Mouth (Oral) Cancer

cancer mouth

Mouth cancer is also called oral cancer can affect any part of the mouth, including the tongue and lips. It is twice as common in men as it is in women .The most common symptoms are having a sore or ulcer for more than three weeks. You should see your dentist or doctor if you have any symptoms in your mouth that are unusual. The outlook for people with mouth cancer is very good if it is diagnosed early.

What causes mouth cancer?

A cancerous tumour starts from one abnormal cell. The exact reason why a cell becomes cancerous is unclear. It is thought that something damages or alters certain genes in the cell. This makes the cell abnormal and multiply out of control.

Some people develop mouth cancer for no apparent reason. However, certain risk factors increase the chance that mouth cancer may develop. These include:

Smoking. Mouth cancer has higher incidence in smokers than in non-smokers.

Alcohol. Drinking a lot of alcohol can increase your risk of developing mouth cancer.

Chewing tobacco ,guthka or the betal leaf.

The human papillomavirus (HPV) may increase your risk of mouth cancer.

There are some conditions affecting the mouth, such as leukoplakia and erythroplakia, which can increase the risk of a cancer developing.

Mouth cancer is not hereditary, so does not run in families.

What are the symptoms of mouth cancer?

The most common symptoms of mouth cancer are a sore or ulcer in the mouth that does not heal, and pain in the mouth that does not go away.
White patches anywhere in your mouth (leukoplakia).
Red patches anywhere in your mouth (erythroplakia).
A lump on the lip, tongue or in the mouth or throat.
Unusual bleeding or numbness in the mouth.
Pain when chewing or swallowing.
A feeling that something is caught in the throat.
Unusual bleeding or numbness in the mouth.
Loose teeth or dentures feeling uncomfortable and not fitting properly.
A change in your voice or speech problems.
Weight loss.
A lump in the neck.
If the cancer spreads to other parts of the body, various other symptoms can develop.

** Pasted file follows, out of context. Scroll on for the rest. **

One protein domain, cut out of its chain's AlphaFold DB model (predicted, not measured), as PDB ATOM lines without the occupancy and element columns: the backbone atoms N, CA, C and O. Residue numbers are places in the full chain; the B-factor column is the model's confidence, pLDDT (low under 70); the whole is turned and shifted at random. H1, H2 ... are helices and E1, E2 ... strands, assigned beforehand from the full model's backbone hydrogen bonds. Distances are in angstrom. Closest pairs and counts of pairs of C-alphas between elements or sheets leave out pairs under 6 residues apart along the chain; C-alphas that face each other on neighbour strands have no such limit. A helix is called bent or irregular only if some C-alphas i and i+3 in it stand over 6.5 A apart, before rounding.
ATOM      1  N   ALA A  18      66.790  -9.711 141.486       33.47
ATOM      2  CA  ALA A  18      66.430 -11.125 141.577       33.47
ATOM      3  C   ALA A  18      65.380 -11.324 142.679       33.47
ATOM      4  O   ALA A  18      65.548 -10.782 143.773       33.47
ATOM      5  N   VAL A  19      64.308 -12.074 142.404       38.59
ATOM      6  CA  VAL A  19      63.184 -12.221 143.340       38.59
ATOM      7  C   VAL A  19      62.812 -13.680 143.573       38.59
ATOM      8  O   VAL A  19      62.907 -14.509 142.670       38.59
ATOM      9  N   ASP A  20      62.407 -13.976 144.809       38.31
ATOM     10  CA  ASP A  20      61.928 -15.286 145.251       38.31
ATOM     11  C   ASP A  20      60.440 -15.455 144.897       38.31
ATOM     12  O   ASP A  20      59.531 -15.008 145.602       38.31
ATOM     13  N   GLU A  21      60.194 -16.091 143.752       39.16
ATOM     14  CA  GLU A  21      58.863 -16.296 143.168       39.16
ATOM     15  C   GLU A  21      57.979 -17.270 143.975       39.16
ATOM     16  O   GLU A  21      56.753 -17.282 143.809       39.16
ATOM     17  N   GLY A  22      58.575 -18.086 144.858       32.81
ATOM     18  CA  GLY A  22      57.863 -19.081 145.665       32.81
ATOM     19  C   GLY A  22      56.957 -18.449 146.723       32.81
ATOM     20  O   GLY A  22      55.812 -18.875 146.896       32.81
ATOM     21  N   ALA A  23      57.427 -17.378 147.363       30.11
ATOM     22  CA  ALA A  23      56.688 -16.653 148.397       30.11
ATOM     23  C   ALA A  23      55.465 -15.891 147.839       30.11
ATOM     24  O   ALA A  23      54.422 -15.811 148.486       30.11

All of these symptoms can be due to other conditions, so tests are needed to confirm the diagnosis.Note: any ulcer in the mouth that does not heal after three weeks should be checked by your dentist or doctor.

How is mouth cancer diagnosed and assessed?

To confirm the diagnosis

It is likely that you will need a biopsy. A biopsy is when a small sample of tissue is removed from a part of the body. The sample is then looked at under the microscope to look for abnormal cells.

Assessing the extent and spread (staging)

If you are confirmed to have mouth cancer then further tests may be done. For example, biopsy samples may be taken from the nearby lymph glands by using a fine needle. This is to assess if any cancer cells have spread to the lymph glands.

Other tests may be arranged to see if the cancer has spread to other parts of the body. For example, a CT scan, an MRI scan, or other tests.

This assessment is called staging of the cancer. The aim of staging is to find out:

How much the tumour has grown in the mouth.
Whether the cancer has spread to local lymph nodes.
Whether the cancer has spread to other areas of the body (metastasised).

What are the treatment options for mouth cancer?

Treatment options which may be considered include radiotherapy, surgery, and chemotherapy. The treatment advised for each case usually depends on various factors such as the exact site and extent of the cancer, and your general health.


The most common treatment is surgery. The type of operation depends on the size of the cancer and its site. The operation may be to remove the cancer and some of the surrounding normal tissue.Surgery is aimed at curing the cancer by removing it all. Sometimes surgery is used to relieve symptoms if the cancer is at an advanced stage (palliative surgery).


Radiotherapy is a treatment which uses high-energy beams of radiation tokill cancer cells, or stops cancer cells from multiplying.


Chemotherapy is a treatment which uses anti-cancer drugs to kill cancer cells, or to stop them from multiplying. Chemotherapy may be used in conjunction with radiotherapy or surgery. Chemotherapy may also be advised if the cancer has spread to other areas of the body.

What is the prognosis (outlook)?

If a mouth cancer is diagnosed and treated at an early stage then there is a good chance of a cure. A cure is less likely if the cancer has spread. The treatment of cancer is a developing area of medicine. New treatments continue to be developed and the information on outlook above is very general. The specialist who knows your case can give more accurate information about your particular outlook, and how well your type and stage of cancer is likely to respond to treatment

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